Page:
Navneet Randhawa is the Assignment Editor at theScore eSports. She’s been in the eSports scene, more specifically SC2 for the last few years.
Sarah Gaulin: First gaming-related memory?
N: My brother used to play Legend of Zelda. He’s two years older than me, so I was five and he was seven, so he would wake me up to watch him play. So I’ve always been a viewer, right? And because it’s a one-person game, only he could play, obviously. (laughs) And then when we started getting two-player games we started playing together, so any game my brother played, I played with him. And then our sister, when she was old enough, she played with us also. So all of our memories are with the N64; the kid family console.
S: Favourite game as a kid?
N: Uhm… When you say kid, what age are you talking about?
S: You can go until you became a teenager?
N: Ok, so I played World of Warcraft when I was like twelve. So that game I played since the beta. So I started off as Alliance, then I became Horde, but it was another game that my brother and I played and bonded over, so that was like the game we played the longest. We played Warcraft before that, but he was always better than me at RTS, so WoW is a different beast, right? It’s an RPG game, so he can do his Molten Core raid and things like that, while I’m just chilling and scavenging, things like that. (laughs)
S: Easier than an RTS.
N: Yeah. I can do the instances and he can do the hardcore instances. But eventually, he would have karate on raid nights, so I had to learn all of the Molten Core bosses to play on his Shaman. Which was really funny, because only a few people would know that I was doing it, and they would just be like: “Why are you so quiet on Ventrilo now, Haneet?” And I’d be like, uhm my mic is broken! (laughs) So that was a lot of fun. We reminisce about that from time to time as well.
S: Favourite recent game?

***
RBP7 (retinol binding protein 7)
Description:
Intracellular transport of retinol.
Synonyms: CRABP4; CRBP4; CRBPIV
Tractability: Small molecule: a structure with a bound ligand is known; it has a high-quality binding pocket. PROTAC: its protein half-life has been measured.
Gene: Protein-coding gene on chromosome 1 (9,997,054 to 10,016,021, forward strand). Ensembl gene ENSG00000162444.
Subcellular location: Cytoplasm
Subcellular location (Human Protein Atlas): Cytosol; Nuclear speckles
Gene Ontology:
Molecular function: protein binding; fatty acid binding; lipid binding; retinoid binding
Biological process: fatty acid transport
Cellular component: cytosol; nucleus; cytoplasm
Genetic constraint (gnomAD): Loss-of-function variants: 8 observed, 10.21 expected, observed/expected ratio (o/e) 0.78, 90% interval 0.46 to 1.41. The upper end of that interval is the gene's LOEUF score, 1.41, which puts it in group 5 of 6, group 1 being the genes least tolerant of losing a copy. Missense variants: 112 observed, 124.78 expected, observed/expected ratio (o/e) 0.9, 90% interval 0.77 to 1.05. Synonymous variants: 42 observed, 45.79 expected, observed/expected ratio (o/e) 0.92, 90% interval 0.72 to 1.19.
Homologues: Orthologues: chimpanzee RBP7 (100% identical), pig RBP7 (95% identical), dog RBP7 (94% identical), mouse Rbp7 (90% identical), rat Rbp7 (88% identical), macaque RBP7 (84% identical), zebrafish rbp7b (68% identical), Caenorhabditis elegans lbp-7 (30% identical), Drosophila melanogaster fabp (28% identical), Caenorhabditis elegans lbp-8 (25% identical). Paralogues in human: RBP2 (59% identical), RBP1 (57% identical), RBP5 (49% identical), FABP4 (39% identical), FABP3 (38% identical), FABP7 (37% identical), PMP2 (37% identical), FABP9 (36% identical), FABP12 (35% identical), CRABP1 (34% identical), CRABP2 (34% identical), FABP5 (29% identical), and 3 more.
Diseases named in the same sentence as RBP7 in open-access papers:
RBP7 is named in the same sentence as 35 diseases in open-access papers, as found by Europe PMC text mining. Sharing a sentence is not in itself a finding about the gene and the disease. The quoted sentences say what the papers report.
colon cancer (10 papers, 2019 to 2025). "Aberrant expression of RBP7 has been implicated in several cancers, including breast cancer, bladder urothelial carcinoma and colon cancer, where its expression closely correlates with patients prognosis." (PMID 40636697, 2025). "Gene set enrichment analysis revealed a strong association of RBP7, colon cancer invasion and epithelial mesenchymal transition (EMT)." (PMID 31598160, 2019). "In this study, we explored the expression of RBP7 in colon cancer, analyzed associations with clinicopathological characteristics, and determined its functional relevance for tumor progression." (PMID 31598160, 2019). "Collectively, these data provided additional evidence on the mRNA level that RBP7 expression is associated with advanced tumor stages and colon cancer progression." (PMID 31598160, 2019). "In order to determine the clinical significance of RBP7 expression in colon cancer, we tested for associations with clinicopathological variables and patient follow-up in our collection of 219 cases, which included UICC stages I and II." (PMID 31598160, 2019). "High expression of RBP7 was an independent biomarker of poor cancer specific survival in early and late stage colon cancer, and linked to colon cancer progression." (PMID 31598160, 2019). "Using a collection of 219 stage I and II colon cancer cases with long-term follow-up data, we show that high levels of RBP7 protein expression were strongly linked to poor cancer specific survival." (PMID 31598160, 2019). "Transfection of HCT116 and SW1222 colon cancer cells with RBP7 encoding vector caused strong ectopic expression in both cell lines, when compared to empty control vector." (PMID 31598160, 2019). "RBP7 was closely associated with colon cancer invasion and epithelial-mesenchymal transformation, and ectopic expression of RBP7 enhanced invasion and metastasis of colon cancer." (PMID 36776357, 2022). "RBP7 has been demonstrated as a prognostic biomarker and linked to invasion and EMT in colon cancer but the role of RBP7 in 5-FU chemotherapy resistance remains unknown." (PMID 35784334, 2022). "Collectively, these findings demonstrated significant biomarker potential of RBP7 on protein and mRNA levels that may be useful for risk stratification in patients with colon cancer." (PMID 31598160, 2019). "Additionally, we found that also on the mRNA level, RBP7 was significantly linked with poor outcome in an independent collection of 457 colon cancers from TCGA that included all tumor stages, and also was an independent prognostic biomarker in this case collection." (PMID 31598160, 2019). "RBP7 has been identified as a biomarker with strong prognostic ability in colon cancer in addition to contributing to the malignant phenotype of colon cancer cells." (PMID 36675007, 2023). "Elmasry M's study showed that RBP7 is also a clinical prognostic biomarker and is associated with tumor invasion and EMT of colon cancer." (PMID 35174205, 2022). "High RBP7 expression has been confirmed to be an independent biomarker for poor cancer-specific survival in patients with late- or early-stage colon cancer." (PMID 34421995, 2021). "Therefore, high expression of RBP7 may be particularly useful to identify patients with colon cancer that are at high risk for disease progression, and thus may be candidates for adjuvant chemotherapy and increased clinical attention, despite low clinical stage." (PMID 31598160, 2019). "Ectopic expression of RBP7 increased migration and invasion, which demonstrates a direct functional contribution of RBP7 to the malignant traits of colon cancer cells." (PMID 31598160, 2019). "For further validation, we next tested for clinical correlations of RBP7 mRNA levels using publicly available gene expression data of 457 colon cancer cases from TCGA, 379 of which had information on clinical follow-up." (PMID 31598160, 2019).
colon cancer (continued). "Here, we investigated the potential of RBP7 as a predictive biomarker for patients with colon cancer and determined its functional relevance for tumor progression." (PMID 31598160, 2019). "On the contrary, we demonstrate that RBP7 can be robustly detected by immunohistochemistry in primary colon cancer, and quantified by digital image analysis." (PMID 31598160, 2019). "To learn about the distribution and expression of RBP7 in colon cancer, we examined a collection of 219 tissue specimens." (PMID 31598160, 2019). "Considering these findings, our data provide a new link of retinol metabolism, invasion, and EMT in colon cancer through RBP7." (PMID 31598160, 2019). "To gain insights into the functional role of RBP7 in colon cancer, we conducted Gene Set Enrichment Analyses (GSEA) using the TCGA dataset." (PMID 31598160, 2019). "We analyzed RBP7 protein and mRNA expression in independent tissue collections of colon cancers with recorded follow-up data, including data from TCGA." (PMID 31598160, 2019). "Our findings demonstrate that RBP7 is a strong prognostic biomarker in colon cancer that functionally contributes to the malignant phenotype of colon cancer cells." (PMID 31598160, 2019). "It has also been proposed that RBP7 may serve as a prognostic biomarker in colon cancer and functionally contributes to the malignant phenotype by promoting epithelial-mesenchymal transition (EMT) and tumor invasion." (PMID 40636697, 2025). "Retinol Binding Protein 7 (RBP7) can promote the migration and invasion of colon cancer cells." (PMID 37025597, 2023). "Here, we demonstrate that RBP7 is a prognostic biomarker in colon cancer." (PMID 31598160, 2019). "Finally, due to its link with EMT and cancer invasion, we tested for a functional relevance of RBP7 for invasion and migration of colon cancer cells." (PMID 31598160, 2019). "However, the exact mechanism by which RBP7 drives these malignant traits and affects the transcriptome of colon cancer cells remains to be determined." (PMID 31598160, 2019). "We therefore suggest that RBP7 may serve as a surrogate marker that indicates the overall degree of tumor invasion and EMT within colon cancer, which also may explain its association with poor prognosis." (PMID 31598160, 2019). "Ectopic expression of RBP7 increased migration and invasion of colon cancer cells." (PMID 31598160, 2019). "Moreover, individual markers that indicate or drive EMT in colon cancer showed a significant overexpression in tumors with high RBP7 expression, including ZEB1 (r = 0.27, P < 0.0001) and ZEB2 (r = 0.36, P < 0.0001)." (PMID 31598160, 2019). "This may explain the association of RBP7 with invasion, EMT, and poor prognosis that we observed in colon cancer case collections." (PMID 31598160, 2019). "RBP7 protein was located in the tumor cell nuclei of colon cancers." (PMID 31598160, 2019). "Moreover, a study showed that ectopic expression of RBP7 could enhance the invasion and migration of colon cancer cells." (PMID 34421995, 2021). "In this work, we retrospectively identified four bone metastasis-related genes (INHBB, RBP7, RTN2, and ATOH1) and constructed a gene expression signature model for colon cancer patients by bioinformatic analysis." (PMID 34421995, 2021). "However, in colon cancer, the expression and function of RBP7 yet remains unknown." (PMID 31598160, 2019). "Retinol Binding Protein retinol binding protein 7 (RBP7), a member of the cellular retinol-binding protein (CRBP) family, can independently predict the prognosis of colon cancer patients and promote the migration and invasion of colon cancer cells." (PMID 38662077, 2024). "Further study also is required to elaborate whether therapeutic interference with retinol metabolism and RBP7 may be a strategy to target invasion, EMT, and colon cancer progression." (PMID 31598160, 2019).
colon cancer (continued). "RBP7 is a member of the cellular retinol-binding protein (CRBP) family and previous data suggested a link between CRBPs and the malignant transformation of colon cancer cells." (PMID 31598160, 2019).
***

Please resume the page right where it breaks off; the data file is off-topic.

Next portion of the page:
N: I have played Overwatch a few times and I like it. I think it’s a lot more fun when you play with people you know. So like, we played with a group of our coworkers and it was so much more fun. And the next day you make fun of each other. So that’s one I really like, I just need to play more though. I just finished playing Undertale, and it was a really interesting game! The story was not what I was expecting and the gameplay was not what I was expecting either. So that was fun. I’m actually playing it again right now.
S: How did you get involved in gaming?
N: Every game my brother played, I was right behind him.
S: Yeah, it’s a family thing for a lot of people. So, how did you discover eSports?
N: My brother, actually! (laughs) He’d be watching SC2 matches here and there. We had SC2 in beta, so I was playing it to play the game, and he’d be playing it to play the game as well, but then he would also watch it. I didn’t really understand that at first, so for me, that was his thing. And then eventually, I think he put it up on the TV one day, and I just started to co-view it with him and then it became a new thing. So that’s when I started watching it, so I think that was about 2012, summer, about there.
S: How did you get involved in eSports?
N: So in my fourth year (of university), I wrote papers about eSports. That was me, just writing it for school. I didn’t get involved with the actual scene or writing for the actual scene until 2014, and that’s because MMA tweeted that Acer was looking for writers. So I applied and I ended up getting the gig. Then that has just been the endless gateway into the whole thing. But I didn’t really know a the time how to transfer my academic writing into eSports, but eventually, I figured it out.